Geo-Strategic and Historical Linkages as Major Factors for the Growth of Female Trans-border Trade Along the Mamfe-Ekok-Ikom Corridor between Cameroon and Nigeria, 1988– 2016

  • Tabi James Ndip, PhD University of Buea
  • Damian T Akara, PhD University of Maroua
Keywords: Geo-Strategic, Historical Linkages, Cameroon, Gender, Trans-Border Trade, Mamfe-Ekok-Ikom Corridor

Abstract

In some parts of Africa, women have been conspicuous along trade routes and very active in trans-border commerce for many years. This phenomenon is not uncommon along the borders between Cameroon and its neighbours as was the case in the trans-border trade between Cameroon and Nigeria, especially along the Mamfe-Ekok-Ikom trajectory. It is rather unfortunate that some scholars tend to undermine the role of women along this route as they have erroneously stigmatised them as commercial sex workers (prostitutes) blaming it on the economic crisis that rocked the foundations of national and local economies in various parts of Africa. This study, however, sets out to examine the geo-historical dynamics that disposed women into trans-border trade in the said corridor. With the aid of primary and secondary sources and the use of qualitative analysis using the interdisciplinary approach, various conclusions denoted. The article underscores the view that the natural milieu and historical linkages of the Mamfe-Ekok-Ikom corridor predisposed women into trans-border trade given the proximity and socio-cultural ties of the border communities. The findings reveal that women involvement in trans-border trade within the Mamfe-Ekok-Ikom corridor was rather a natural integration into the historical process of human interactions in a definite geographical setting. The natural environment provided the material conditions for the increased involvement of women in trans-border trade in the area. It is hoped that this perspective shall debunk the stigma associated with misinterpretation of the presence of women in the said trajectory and to rather raise awareness of the women’s ability and legitimacy in exploiting the opportunities in trade along the area. It will, therefore, serve as an eye-opener to policymakers to rethink and to valorise women’s contribution in trans-border trade within the corridor.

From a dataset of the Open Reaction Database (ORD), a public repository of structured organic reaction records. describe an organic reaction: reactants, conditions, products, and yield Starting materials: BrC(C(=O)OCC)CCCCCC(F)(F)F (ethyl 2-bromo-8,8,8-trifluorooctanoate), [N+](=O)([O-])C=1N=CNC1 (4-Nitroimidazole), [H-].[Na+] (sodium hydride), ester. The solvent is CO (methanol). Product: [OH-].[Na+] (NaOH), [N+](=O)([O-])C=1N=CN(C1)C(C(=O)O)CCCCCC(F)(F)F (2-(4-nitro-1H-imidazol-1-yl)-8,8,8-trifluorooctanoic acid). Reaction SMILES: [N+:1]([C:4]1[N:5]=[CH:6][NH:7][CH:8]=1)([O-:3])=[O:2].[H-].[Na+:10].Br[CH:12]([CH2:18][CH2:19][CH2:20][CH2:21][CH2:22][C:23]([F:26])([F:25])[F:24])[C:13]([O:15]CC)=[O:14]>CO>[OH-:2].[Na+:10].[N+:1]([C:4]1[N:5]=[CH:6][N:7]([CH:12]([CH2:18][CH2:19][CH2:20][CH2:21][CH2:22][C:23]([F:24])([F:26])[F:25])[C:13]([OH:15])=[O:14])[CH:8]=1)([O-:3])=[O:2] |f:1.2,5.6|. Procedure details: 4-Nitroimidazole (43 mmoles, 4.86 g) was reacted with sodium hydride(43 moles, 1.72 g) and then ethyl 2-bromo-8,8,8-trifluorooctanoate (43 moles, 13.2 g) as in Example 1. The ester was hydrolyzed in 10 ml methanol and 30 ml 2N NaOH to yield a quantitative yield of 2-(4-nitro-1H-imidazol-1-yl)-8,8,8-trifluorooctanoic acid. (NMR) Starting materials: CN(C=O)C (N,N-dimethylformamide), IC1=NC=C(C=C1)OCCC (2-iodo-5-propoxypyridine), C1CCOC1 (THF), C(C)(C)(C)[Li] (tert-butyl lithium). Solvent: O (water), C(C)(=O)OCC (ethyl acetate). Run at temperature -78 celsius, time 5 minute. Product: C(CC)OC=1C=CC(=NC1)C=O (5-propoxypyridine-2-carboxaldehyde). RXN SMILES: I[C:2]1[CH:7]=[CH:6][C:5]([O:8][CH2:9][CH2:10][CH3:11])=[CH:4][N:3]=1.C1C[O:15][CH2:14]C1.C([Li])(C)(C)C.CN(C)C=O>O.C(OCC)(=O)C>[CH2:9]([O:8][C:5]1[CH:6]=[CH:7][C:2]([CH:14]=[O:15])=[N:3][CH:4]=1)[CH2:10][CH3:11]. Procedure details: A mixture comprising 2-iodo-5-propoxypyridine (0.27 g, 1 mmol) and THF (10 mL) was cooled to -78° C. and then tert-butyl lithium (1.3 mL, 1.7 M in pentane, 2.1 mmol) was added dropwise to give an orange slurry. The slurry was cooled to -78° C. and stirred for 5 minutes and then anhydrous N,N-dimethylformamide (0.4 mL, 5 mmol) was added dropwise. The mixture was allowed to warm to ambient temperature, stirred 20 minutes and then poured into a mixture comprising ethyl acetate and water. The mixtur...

Downloads

Download data is not yet available.

References

African Development Fund. (2007). Cameroon-Nigeria Transport Facilitation Programme on The Bamenda-Mamfe-Ekok-Mfum-Ogoja Junction- Abakaliki-Enugu Corridor: Summary of The Environmental and Social Impact Assessment on The Bamenda-Mamfe-Ekok Section on The Cameroonian Side. Department of Infrastructure, African Development Fund Republic of Cameroon.

Anene, J. C. (1969). The International Boundaries of Cameroon and Nigeria: The Framework of an Emergent African Nation. Ibadan, University Press.

Arrey, M. M. (1988). A Short History of Ewelle in Manyu Division, 1488-1988, Bamenda: High Ways Department.

Atem, G. (1984). Cameroon XE “Cameroon” Nigeria Relations 1884 - 1961, A Study in Political, Economic and Social interactions between two Neighbouring States. Ph.D. Thesis. University of Calabar.

Chiabi, E. M. (1986). The Nigerian-Cameroonian connection: a study of the historical relationship and its effect on Anglophone Cameroon. Journal of African Studies, 13(2), 59.